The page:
Belfast Telegraph

Mother of missing hairdresser Lisa Dorrian dies

The mother of a missing hairdresser has died without ever finding out what happened to her daughter, who police believe was murdered.

Pat Dorrian, 59, and her husband John led a decade-long quest to find the remains of their daughter Lisa.

The 25-year-old from Bangor, Co Down, disappeared after a party on a caravan site 20 miles away in the coastal village of Ballyhalbert on the Ards peninsula on February 28 2005. A body has never been found.

Despite a series of arrests, the identification of around 4,000 potential witnesses and more than 275 searches, no one has been brought to justice.

The Police Service of Northern Ireland (PSNI) said Pat Dorrian died on Monday.

"Mrs Dorrian was admitted to hospital on Sunday and died yesterday," a spokeswoman said.

"She is survived by husband John and daughters Joanne, Michelle and Ciara."

The PSNI said the family had a "strong desire for privacy at this difficult time".

In February, Mrs Dorrian joined other family members on the tenth anniversary of Lisa's disappearance to urge those who knew where her body was hidden to end their torment.

She said the family had struggled each and every day since her daughter went missing.

"Listen and watch and see the pain on our faces when you see this on the news or in the newspapers," Mrs Dorrian said in a stark message to those who knew what happened to Lisa.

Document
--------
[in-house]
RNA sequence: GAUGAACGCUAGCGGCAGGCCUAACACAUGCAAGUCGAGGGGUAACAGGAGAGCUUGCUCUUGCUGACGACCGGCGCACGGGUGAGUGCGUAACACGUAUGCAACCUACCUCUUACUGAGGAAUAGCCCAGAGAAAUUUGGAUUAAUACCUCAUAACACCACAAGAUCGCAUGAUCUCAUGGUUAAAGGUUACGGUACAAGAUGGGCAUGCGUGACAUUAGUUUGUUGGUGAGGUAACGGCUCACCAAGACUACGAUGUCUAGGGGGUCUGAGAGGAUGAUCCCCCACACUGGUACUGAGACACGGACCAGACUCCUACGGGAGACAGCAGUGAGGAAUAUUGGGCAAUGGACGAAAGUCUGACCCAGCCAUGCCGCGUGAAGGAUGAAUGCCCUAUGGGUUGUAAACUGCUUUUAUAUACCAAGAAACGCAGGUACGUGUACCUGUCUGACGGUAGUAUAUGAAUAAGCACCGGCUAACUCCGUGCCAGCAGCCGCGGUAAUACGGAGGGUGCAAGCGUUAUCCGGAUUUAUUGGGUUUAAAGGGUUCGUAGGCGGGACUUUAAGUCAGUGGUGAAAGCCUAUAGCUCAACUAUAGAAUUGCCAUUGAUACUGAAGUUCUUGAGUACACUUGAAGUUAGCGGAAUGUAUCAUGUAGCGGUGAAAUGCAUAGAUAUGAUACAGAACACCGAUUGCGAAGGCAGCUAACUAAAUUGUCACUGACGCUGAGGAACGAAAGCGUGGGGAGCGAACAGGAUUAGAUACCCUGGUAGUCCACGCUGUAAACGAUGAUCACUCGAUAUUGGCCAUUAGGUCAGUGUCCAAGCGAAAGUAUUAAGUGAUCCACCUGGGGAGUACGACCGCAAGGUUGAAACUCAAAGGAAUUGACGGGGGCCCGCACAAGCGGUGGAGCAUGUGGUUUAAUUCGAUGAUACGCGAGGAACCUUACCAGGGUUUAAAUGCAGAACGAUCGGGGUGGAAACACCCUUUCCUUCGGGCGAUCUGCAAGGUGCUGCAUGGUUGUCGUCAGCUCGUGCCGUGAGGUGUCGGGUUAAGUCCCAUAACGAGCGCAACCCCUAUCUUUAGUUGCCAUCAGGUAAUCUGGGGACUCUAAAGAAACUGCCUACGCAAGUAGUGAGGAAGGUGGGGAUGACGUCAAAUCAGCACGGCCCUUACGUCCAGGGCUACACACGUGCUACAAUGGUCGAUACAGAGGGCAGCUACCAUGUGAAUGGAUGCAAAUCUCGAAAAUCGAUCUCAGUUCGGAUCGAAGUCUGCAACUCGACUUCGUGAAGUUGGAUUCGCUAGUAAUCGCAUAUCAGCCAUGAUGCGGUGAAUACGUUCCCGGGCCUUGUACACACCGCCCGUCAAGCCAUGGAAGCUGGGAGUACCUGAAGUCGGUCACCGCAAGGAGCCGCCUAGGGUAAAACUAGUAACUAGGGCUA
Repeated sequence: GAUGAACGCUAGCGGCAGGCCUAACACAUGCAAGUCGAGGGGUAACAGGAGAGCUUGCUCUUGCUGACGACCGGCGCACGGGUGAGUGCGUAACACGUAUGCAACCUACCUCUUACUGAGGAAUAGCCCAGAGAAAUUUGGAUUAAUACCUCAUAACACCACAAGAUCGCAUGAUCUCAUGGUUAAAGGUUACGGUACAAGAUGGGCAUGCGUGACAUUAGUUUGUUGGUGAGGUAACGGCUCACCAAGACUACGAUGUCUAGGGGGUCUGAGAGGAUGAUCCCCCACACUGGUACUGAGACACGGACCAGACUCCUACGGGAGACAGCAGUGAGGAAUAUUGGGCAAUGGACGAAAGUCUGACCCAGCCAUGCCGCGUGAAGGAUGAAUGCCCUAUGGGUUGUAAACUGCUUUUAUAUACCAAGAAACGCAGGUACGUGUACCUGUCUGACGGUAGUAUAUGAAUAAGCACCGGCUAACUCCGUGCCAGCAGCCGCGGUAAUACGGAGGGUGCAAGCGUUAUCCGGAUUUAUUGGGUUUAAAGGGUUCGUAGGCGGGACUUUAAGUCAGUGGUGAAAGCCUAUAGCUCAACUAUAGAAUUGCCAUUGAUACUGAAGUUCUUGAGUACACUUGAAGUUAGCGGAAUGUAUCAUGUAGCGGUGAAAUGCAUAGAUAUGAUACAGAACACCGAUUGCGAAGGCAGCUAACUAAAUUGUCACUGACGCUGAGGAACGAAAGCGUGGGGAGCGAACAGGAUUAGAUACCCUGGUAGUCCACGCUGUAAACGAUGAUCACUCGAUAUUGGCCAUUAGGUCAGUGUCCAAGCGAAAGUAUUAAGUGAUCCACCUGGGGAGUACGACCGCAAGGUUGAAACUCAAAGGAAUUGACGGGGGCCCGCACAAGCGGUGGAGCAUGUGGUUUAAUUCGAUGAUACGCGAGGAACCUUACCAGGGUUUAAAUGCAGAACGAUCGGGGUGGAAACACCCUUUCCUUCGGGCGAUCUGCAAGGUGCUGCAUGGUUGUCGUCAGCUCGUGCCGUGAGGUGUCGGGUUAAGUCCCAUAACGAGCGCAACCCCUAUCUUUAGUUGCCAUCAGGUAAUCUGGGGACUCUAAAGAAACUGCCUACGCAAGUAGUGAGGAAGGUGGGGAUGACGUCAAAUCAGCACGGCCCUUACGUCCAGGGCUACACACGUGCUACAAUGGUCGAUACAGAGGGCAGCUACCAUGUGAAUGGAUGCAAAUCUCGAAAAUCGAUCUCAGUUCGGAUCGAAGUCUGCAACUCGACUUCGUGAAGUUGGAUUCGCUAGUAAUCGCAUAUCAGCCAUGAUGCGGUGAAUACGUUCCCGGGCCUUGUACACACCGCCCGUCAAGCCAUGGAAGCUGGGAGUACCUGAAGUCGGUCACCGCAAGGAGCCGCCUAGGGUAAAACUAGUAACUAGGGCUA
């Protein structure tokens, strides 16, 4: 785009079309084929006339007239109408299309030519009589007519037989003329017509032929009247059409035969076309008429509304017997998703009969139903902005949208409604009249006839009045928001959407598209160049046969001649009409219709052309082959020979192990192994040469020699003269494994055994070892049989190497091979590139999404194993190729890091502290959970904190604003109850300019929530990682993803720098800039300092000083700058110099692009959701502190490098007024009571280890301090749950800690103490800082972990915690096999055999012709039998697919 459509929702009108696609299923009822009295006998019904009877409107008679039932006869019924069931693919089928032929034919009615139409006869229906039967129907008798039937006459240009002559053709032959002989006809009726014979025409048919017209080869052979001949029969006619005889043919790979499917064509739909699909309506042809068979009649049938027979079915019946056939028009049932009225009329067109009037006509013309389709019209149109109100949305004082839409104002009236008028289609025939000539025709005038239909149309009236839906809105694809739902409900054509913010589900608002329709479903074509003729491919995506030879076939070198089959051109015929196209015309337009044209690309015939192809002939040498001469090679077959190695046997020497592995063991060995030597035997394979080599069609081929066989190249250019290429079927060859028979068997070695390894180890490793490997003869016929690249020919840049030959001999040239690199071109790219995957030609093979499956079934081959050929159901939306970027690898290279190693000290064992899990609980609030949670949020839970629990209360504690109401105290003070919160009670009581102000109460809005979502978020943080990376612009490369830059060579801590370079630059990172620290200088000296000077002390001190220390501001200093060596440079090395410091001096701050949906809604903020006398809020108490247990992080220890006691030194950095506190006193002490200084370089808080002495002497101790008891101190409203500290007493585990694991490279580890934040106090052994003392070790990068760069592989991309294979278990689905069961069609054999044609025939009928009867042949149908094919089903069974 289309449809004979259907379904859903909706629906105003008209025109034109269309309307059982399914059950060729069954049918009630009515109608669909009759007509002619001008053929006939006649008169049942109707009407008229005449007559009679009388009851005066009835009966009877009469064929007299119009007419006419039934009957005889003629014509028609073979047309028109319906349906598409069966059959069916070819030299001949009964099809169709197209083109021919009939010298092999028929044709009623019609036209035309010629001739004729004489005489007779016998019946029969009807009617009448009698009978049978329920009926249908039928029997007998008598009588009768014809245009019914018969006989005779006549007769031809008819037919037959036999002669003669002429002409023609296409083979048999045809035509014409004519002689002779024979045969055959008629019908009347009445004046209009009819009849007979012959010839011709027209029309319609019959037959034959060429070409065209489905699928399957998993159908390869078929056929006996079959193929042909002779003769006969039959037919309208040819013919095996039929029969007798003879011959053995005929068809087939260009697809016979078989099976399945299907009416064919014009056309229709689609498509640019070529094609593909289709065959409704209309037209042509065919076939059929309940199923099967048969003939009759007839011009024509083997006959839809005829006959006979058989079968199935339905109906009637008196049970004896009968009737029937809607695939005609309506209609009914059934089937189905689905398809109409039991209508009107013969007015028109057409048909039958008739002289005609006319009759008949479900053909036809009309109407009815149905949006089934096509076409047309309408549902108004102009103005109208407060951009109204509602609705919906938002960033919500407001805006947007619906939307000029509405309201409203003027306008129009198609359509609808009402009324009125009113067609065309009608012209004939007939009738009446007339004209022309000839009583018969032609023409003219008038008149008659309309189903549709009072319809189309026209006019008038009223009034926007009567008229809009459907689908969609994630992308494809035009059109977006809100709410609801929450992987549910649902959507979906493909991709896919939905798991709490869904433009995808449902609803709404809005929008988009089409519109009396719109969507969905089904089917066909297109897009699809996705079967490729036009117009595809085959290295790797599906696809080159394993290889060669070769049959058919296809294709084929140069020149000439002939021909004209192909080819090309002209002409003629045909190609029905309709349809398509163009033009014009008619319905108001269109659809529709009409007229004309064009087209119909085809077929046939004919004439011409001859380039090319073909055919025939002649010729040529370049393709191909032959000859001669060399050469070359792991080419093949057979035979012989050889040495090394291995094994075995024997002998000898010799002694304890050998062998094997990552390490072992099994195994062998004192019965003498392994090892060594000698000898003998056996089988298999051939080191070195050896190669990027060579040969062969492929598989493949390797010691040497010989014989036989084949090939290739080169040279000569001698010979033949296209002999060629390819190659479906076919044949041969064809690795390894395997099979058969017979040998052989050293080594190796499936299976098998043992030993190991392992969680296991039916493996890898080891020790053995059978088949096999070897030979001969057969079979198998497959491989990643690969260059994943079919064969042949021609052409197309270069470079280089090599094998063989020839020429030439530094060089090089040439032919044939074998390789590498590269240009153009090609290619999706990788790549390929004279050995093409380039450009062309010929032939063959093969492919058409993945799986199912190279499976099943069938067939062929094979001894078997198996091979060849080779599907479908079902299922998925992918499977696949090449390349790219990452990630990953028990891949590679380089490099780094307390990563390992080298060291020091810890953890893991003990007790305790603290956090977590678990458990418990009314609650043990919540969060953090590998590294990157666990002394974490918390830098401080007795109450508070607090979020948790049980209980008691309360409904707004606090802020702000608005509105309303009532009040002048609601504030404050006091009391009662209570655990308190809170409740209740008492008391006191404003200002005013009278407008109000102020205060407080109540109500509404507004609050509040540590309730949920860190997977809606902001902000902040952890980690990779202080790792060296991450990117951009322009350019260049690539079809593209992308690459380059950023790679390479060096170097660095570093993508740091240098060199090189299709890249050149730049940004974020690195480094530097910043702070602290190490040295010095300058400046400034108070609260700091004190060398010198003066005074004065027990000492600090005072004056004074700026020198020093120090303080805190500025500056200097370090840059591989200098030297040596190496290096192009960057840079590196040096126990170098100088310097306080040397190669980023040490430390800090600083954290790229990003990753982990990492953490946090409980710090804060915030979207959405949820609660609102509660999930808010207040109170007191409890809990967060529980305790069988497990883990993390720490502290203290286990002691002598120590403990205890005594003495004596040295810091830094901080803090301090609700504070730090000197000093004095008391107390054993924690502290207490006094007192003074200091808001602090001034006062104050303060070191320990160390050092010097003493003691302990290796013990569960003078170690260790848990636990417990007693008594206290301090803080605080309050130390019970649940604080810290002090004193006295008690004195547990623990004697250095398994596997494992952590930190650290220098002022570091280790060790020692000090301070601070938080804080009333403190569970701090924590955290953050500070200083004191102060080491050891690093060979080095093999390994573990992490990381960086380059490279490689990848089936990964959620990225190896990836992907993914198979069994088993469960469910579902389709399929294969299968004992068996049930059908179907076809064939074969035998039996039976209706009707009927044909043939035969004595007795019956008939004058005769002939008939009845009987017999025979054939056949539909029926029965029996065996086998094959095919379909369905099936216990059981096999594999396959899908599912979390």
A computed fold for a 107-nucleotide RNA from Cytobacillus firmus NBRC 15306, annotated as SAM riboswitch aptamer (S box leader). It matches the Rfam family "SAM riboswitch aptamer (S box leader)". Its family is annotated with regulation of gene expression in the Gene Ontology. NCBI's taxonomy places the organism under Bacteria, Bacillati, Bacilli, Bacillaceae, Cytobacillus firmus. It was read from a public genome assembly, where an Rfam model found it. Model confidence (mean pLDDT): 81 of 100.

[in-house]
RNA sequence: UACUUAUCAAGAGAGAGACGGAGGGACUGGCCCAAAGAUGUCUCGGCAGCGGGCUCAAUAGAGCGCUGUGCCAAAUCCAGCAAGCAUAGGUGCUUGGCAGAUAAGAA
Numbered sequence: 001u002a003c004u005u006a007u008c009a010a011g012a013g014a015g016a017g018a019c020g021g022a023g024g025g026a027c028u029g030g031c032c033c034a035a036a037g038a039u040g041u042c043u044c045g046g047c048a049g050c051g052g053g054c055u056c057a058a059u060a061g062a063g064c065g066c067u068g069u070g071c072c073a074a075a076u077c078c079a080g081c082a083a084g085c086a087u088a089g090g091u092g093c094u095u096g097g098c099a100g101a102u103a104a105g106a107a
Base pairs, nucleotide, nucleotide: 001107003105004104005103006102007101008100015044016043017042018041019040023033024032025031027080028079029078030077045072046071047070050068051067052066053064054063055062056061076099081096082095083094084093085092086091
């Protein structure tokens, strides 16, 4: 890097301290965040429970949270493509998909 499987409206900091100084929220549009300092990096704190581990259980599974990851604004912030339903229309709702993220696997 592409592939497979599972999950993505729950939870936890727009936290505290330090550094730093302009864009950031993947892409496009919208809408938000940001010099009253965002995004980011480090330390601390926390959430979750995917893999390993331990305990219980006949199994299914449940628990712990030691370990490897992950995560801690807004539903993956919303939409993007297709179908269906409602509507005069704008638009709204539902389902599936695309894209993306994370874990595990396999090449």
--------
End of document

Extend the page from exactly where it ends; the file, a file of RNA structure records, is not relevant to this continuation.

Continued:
North Down Assembly member Peter Weir paid tribute to Mrs Dorrian.

"I am very saddened to learn of Pat Dorrian's death," said the DUP representative.

"Throughout this whole appalling nightmare, Pat, as with the rest of her family, acted with resolution, determination and quiet dignity.

"She did not seek vengeance or retribution, but merely wanted to be reunited with the body of her daughter to give her a decent Christian burial.

"It is both heart breaking and unspeakably cruel that Pat passed away without ever finding out what happened to her daughter or her whereabouts.

"She was denied closure before her death, and while nothing will fix this now, I urge anyone even at this belated hour to give some comfort to her family at this time of grief, by finally sharing the necessary information of the location of Lisa Dorrian.

"It may be too late for Pat, but at least it would honour her memory if the right thing was eventually done."


From Belfast Telegraph